Arguably the most crowd-pleasing form of bike racing out there also incorporates the most even blend of road fitness and dirt skills imaginable. Cyclocross takes everything that’s technically challenging about mountain bike racing and mashes it together with all things intimidating about criterium racing. Not to mention, Cyclocross riders face the demands of high-level suffering for up to an hour’s worth of all-out effort — all while enduring the mêlée of heckling crowds like those you might see in the high passes of the grand tours.
While the technical skills of a proficient ‘cross racer can only be cultivated outdoors, the fitness needed to win Cyclocross races can be gained entirely indoors. The ideal Cyclocross rider will strike an even balance of indoor interval sessions and outdoor skills work, and our newly revised Cyclocross Specialty blocks are aimed at helping you deftly shoulder the indoor-training burden.
A combination of deep aerobic fitness, high-end muscular endurance and repeatable high-power bursts and surges requires a well-rounded training approach. We’ve tackled this approach before, but it’s worth revisiting.
While our one-stop Cyclocross training plans are still useful, we’ve retired the previous plans to our Plan Archives in favor of a sleeker 8-week Specialty Block that allows riders to keep their Base and Build conditioning a bit more general (physically speaking) and somewhat removed from the stricter, race-specific focus you’ll face later during specialization.
Cyclocross Demands & Training
Now that you’re familiar with the variety of capabilities that create a Cyclocross racer, consider the mishmash of efforts these riders face on courses with a wide array of terrains, weather conditions and technical challenges not found in other events. By doing so, it becomes difficult to imagine how one athlete can possibly address so many training concerns within just an 8-week period.
However, it is possible. We’ve created a set of varied-volume training blocks that narrow down your concern to choosing a plan based on your weekly training allowance, and then finding the right time and place to carry out the necessary skills work and run training that complement the on-the-bike fitness we’ll help you refine in time for your most important events.
These 8-week blocks will elevate your highest aerobic power through a consistent weekly dose of forgivingly-short but punishingly-intense VO2max intervals, and they’ll see to it that you never neglect your ability to generate high watts from low—or even no—speed. Then, when it comes to race-specific simulations, each week contains at least one opportunity to familiarize your body and mind with the harsh, painfully-repetitious, high-intensity intervals.
Additionally, you’ll have the option of swapping out your very first workout for an FTP assessment if you feel your training zones need refreshing. Plus, the higher-volume versions of these specialty blocks will help you keep tabs on your aerobic base anywhere from 1-3 times a week.
Specialty Block Structure
Each specialty block, regardless of weekly volume, will use its first six weeks to raise your training load incrementally at a rate relative to the volume-version you select. Riders training with more intense training blocks with more weekly hours will see larger increases in stress than riders training with the bare minimum weekly hours; however, all riders will enter a recovery week during their fourth week of specialization before tapering during the final two weeks of training.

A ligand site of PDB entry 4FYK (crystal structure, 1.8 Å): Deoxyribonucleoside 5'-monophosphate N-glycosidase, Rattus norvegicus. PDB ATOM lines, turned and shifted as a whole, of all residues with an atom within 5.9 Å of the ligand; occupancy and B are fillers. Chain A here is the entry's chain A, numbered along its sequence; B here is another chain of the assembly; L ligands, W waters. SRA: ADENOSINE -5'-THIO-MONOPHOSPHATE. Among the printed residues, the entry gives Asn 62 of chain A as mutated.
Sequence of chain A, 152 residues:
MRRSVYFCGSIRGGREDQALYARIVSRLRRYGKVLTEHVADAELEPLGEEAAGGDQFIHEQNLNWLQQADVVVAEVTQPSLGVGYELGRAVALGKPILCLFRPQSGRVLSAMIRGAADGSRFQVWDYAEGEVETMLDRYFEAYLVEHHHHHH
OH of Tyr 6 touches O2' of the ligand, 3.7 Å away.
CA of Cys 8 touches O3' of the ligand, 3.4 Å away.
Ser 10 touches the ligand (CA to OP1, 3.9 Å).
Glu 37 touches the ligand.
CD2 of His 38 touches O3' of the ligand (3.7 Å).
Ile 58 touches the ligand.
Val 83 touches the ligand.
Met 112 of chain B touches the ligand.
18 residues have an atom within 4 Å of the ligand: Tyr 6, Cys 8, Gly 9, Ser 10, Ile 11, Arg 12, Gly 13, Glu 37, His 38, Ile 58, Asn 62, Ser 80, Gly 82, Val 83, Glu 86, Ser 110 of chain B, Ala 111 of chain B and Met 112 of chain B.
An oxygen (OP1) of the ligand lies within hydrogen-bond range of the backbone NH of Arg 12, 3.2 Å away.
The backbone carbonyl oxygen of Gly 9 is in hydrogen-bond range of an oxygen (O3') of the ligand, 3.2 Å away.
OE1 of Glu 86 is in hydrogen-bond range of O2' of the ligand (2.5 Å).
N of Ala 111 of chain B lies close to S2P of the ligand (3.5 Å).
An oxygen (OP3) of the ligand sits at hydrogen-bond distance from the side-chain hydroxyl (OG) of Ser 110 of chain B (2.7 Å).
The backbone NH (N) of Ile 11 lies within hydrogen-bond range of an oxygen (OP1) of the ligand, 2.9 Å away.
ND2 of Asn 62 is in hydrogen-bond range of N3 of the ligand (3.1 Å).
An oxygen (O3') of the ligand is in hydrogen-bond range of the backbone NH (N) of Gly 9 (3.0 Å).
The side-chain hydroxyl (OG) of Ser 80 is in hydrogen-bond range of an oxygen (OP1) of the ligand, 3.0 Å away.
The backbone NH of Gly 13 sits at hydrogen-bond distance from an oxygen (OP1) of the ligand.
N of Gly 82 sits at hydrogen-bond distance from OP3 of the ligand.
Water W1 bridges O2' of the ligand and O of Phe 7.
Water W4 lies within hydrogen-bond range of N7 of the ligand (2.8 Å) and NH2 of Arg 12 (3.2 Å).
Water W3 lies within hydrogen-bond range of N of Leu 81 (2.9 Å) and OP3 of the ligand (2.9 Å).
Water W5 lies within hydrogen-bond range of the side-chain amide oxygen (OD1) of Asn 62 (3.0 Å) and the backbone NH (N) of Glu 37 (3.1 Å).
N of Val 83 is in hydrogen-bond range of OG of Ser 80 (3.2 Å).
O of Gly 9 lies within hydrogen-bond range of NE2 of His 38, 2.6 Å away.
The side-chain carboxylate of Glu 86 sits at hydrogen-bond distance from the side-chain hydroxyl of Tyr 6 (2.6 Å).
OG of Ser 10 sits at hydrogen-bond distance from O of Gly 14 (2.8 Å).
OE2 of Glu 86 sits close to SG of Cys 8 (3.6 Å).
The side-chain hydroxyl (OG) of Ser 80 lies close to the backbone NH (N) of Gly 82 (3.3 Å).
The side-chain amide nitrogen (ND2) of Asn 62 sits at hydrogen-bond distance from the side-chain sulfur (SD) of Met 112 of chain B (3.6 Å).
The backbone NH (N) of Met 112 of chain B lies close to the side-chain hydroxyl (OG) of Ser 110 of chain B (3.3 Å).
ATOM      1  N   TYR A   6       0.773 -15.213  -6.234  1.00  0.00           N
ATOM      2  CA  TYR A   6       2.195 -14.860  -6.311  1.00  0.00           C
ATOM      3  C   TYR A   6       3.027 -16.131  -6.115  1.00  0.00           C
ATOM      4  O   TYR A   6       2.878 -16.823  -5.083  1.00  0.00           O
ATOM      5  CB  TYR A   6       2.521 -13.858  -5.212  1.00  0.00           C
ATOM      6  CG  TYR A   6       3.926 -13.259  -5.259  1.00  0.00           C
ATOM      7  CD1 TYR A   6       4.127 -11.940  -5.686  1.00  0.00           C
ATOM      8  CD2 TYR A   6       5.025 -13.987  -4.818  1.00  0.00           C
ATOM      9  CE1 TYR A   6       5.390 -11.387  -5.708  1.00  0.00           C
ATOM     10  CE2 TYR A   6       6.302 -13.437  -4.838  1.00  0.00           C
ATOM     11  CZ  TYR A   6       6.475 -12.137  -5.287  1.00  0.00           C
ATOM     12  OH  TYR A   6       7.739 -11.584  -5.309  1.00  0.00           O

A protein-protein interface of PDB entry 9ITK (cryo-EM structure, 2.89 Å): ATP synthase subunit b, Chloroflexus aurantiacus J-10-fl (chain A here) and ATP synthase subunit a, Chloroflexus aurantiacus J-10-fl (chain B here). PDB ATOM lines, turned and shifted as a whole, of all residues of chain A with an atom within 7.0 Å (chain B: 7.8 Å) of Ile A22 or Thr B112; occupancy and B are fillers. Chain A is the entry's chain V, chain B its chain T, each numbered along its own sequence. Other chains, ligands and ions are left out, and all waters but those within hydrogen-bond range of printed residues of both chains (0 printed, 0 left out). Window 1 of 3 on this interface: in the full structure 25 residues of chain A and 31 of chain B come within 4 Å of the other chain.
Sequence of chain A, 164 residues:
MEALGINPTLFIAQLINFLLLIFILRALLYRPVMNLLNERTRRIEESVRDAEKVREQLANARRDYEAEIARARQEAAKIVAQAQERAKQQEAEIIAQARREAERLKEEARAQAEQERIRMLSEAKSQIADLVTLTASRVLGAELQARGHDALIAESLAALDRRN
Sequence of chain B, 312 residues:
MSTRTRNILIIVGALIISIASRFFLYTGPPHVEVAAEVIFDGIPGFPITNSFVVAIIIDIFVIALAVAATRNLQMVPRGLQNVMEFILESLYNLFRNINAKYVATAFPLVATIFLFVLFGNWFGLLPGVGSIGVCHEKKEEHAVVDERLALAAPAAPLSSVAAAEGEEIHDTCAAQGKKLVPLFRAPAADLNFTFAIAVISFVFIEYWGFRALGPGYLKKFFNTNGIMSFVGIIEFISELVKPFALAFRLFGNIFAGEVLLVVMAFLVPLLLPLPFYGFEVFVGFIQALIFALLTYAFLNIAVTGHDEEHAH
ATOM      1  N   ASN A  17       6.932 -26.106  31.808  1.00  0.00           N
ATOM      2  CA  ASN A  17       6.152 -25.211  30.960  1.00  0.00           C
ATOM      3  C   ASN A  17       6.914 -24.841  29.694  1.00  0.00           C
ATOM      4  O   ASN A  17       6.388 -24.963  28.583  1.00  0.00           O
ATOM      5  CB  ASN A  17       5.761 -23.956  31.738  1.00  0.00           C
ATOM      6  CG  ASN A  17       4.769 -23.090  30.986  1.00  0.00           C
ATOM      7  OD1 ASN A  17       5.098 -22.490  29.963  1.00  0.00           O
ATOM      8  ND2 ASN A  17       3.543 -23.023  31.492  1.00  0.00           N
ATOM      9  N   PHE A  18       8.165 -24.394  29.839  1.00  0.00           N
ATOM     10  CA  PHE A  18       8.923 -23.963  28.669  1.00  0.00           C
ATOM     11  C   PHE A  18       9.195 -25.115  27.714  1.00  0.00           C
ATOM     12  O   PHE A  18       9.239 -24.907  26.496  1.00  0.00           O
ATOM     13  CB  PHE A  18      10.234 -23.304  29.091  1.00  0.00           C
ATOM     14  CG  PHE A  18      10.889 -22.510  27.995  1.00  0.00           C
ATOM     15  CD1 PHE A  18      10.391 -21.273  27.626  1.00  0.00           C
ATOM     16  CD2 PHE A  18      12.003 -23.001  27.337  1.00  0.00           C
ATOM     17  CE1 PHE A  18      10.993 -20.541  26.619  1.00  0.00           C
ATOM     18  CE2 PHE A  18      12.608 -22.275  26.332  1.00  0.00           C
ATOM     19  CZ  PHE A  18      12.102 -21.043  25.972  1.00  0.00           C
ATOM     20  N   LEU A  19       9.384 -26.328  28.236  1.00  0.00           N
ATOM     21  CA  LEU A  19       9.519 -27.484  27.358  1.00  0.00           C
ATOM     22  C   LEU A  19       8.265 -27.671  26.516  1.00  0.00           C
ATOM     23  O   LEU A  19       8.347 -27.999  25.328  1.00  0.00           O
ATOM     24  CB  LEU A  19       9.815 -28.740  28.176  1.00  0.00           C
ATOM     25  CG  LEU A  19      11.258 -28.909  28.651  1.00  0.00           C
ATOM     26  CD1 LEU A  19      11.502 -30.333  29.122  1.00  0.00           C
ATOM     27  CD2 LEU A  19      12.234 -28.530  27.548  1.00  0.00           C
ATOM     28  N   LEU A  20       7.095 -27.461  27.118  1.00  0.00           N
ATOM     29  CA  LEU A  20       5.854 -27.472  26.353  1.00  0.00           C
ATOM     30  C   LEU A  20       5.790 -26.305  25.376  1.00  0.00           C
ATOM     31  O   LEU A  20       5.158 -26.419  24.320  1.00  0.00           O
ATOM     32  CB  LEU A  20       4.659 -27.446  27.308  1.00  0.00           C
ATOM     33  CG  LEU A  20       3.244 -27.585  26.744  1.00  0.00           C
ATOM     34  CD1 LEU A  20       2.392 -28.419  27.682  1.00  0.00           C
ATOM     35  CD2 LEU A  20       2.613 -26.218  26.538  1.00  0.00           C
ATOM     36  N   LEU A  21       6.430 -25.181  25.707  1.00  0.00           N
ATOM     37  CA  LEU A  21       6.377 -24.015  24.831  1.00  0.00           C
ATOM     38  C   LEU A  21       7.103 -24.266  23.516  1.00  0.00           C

The severity of each of these taper weeks, as well the recovery format of Week 4, will change based on the amount of training stress you’re accommodating each week. For example, low-volume trainers will see a more subtle training-load reduction than higher-volume trainers will.
Predictably, each subsequent week will subject you to workouts that become increasingly race-specific and often more physically demanding, but steer clear of loading on too much stress during a training block that’s geared toward refinement versus heavy training loads.
We recommend that riders precede the Cyclocross Specialty blocks with a Short Power Build block. That being said, the General Build blocks are perfectly usable Build alternatives if you want to keep those workouts more diverse.
Ideally, your Build training will come on the heels of 6-12 weeks of Sweet Spot Base training or perhaps 12 weeks of Traditional Base conditioning. However, it’s likely you’ll be coming off an MTB or Road season where your base fitness is firmly in place and your focus is more along the lines of shaping your race-specific fitness in time for your second or even third season of racing.
Here are a few recommendations based on some likely training and racing scenarios. If none of these quite suit your specific needs, check out our recent post on additional Inter-Peak Training Alternatives.
- 28 Weeks Out: 12 weeks of Sweet Spot Base conditioning + 8 weeks of Short Power Build conditioning + 8 weeks of Cyclocross specialization
- 16 Weeks between Road & ‘Cross Season: 8 weeks of General Build training + 8 weeks of Cyclocross specialty block
- 12 Weeks between MTB & ‘Cross Season: 4 weeks of Traditional Base III + 8 weeks of Cyclocross specialization
- 5-Week Gap between Seasons: Jump right into your Cyclocross specialty block but start during the Week 4 recovery week
Whether you’re building fitness from scratch or carrying form from training earlier in the year, our new and improved Cyclocross specialty blocks will see to it that you’re training abilities are finely tuned in time for the most important Cyclocross races coming up on your calendar.
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